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Three lessons Tottenham Hotspur have learned this season

Tottenham Hotspur

Three lessons Tottenham Hotspur have learned this season

Tottenham Hotspur may not have won the Premier League or Champions League this season, but they have most definitely taken a step towards achieving that, picking up some emphatic results along the way.

The rest of Europe will be paying close attention to Spurs from now on, after they recorded a famous victory over back-to-back European champions Real Madrid in the Champions League, going the entire group stage unbeaten with five wins and a draw.

Spurs were very unlucky to have been dumped out of the competition by Juventus after coming back from 2-0 down in the first leg to record an away draw in Turin but, since dropping out of Europe at the hands of last year’s finalists, their season has somewhat fizzled out.

Lots of lessons have been learned from Tottenham’s season, and we have singled out three major things that the club can take forward.

Christian Eriksen is as important to the team as Harry Kane

It is safe to say that Harry Kane steals the show at Spurs, and rightly so, having scored 25 goals or more for the last three league campaigns, challenging the best on the continent for the European Golden Boot. However, it is the work behind Kane from the likes if Eriksen that really keeps the team ticking over and, with 14 strikes of his own this season, the Dane has proved to be invaluable for his club.

Denmark’s Player of the Season for four years running, the 26-year-old is approaching his peak years as a professional footballer, and is also a major assist provider for his side. There are a number of prolific goal-scorers in European football, but it is gems such as Eriksen and Kevin De Bruyne who are of most value to the success of their teams.

It is imperative for Spurs to hold on to Kane if they are to continue working towards being genuine contenders on all fronts, but it is of equal importance that they retain Christian Eriksen, and that he continues performing at the highest level and producing match-winning displays week in, week out.

Spurs are close, but they need silverware to become winners and take them to the next level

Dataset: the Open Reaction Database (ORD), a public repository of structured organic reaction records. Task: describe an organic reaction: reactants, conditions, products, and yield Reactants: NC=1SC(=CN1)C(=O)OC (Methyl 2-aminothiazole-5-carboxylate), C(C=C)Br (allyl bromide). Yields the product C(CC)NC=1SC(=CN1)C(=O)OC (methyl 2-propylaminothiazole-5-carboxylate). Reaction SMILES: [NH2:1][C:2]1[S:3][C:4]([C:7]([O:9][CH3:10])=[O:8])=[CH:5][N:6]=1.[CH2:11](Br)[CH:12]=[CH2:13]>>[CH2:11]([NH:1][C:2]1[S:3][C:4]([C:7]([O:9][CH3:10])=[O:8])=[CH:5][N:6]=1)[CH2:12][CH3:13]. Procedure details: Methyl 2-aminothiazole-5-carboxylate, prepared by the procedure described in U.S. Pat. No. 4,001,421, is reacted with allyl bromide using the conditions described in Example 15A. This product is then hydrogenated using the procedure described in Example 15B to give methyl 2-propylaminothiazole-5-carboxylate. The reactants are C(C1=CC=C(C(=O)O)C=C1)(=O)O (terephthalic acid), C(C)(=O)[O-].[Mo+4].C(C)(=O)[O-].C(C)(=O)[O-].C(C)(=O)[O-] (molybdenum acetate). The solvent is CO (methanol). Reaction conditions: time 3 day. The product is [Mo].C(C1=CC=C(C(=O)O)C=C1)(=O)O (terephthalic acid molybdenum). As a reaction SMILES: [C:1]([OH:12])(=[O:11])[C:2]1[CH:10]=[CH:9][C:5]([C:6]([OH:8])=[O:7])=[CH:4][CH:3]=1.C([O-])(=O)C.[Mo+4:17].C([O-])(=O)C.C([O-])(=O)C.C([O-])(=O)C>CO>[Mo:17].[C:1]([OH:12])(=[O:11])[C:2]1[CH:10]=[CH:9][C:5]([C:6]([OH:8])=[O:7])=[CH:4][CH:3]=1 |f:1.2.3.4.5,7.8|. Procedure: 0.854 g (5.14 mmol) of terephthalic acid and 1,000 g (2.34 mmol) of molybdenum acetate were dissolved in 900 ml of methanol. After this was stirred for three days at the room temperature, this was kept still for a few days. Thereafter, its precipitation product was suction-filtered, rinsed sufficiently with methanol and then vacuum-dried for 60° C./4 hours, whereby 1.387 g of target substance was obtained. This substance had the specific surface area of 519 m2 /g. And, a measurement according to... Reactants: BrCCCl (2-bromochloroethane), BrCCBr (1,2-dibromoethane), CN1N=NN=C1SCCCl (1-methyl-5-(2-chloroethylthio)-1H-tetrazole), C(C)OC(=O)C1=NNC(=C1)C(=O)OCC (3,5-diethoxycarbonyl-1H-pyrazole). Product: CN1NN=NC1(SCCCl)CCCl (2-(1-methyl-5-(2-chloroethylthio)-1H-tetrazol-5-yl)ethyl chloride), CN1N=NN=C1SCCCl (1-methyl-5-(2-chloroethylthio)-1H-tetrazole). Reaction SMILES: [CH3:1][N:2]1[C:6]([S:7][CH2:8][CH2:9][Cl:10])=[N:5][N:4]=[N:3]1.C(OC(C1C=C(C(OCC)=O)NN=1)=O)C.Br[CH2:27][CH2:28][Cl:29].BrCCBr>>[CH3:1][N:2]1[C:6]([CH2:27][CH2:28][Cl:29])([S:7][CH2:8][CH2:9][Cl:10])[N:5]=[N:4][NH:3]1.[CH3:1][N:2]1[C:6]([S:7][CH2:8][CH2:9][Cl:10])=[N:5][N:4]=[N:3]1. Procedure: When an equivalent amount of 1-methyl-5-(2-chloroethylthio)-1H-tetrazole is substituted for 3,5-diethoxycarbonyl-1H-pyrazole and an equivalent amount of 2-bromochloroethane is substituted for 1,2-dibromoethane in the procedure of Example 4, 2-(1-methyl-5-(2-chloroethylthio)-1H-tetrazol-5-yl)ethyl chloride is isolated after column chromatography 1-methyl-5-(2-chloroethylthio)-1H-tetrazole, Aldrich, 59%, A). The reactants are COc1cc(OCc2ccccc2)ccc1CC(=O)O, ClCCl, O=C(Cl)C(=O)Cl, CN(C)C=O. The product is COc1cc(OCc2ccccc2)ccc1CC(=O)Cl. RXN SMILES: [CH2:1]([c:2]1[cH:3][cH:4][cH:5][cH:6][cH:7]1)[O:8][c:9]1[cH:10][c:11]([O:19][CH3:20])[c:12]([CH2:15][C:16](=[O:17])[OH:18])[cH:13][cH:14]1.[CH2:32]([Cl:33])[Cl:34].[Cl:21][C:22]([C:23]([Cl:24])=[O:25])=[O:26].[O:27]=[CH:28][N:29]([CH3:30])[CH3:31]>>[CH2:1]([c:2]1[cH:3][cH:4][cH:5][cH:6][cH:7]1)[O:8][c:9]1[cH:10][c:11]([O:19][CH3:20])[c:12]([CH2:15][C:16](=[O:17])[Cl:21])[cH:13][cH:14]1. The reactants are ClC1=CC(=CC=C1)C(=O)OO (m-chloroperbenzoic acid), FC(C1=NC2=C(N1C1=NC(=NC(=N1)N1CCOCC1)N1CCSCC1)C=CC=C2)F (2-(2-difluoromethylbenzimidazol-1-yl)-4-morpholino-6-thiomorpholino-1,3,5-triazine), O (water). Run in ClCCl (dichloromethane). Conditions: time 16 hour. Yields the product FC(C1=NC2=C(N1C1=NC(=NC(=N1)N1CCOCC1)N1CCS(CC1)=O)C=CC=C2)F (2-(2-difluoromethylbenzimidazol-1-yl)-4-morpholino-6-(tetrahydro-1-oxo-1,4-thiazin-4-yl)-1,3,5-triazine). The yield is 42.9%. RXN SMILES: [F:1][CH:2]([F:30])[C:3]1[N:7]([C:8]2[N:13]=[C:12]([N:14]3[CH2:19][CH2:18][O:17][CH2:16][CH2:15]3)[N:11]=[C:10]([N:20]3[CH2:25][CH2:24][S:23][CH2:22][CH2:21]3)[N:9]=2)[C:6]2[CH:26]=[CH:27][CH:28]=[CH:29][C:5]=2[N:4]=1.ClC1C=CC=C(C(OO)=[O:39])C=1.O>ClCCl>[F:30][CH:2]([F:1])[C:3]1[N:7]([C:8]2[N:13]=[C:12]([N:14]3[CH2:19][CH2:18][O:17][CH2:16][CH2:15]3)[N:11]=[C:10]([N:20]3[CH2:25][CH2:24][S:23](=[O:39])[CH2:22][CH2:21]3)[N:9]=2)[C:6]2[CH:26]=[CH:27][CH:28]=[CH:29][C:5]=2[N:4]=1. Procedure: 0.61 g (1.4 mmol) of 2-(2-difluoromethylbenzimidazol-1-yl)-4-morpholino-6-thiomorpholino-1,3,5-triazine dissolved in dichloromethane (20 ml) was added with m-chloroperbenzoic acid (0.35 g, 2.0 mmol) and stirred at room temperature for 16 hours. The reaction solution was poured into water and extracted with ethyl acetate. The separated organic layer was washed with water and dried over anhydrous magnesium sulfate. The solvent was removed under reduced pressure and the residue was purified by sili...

Tottenham have proved this season that they are capable of going toe-to-toe with Europe’s elite. A win and a draw against Real Madrid, two victories against Borussia Dortmund and an away draw against Juventus is enough evidence to suggest this. However, one fundamental difference sets Spurs apart from the three teams mentioned above, and it is that Spurs have won nothing in the last decade.

The current Tottenham squad lacks winners, and that is more important than one might think. To take Manchester United as an example, last season their squad possessed players who had won the Premier League title, and others who had won plenty of titles elsewhere. As a result, their winning mentality got them over the line in the League Cup and Europa League, even when they perhaps did not perform to the best of their ability.

The same cannot be said for the Tottenham squad, who barely boast a winner’s medal between them and, until they experience some tangible success, this will always be a barrier standing in their way.

The club must hold on to Mauricio Pochettino

It should go without saying, but Mauricio Pochettino has been the real difference at the club since joining from Southampton in 2014. The Argentine has gone from strength to strength as a manager and built a stunning starting XI in his four seasons at Tottenham, and he should receive great credit for the current state of the club.

Not only has he provided a stable feel around Tottenham, he has also produced a brilliant brand of football, and one that the neutral supporter finds a joy to watch. A winning mentality has definitely been under development for some time at the club and, as already mentioned, it feels as though the club are one trophy away from triggering a silver-laden period.

Pochettino will be in high demand from other clubs due to what he has achieved at Spurs, but with a new stadium to look forward to next season, you could see the 46-year-old remain at the helm for a few years to come. The manager will feel he has unfinished business if he leaves without winning a trophy and, having only been in management for just under a decade, he is still extremely young in the managerial game.

 

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Life long lover of sport in general with a soft spot for football. A consistent defender of Scottish football as a spectacle. Desperately waiting to see my country qualify for a major tournament.

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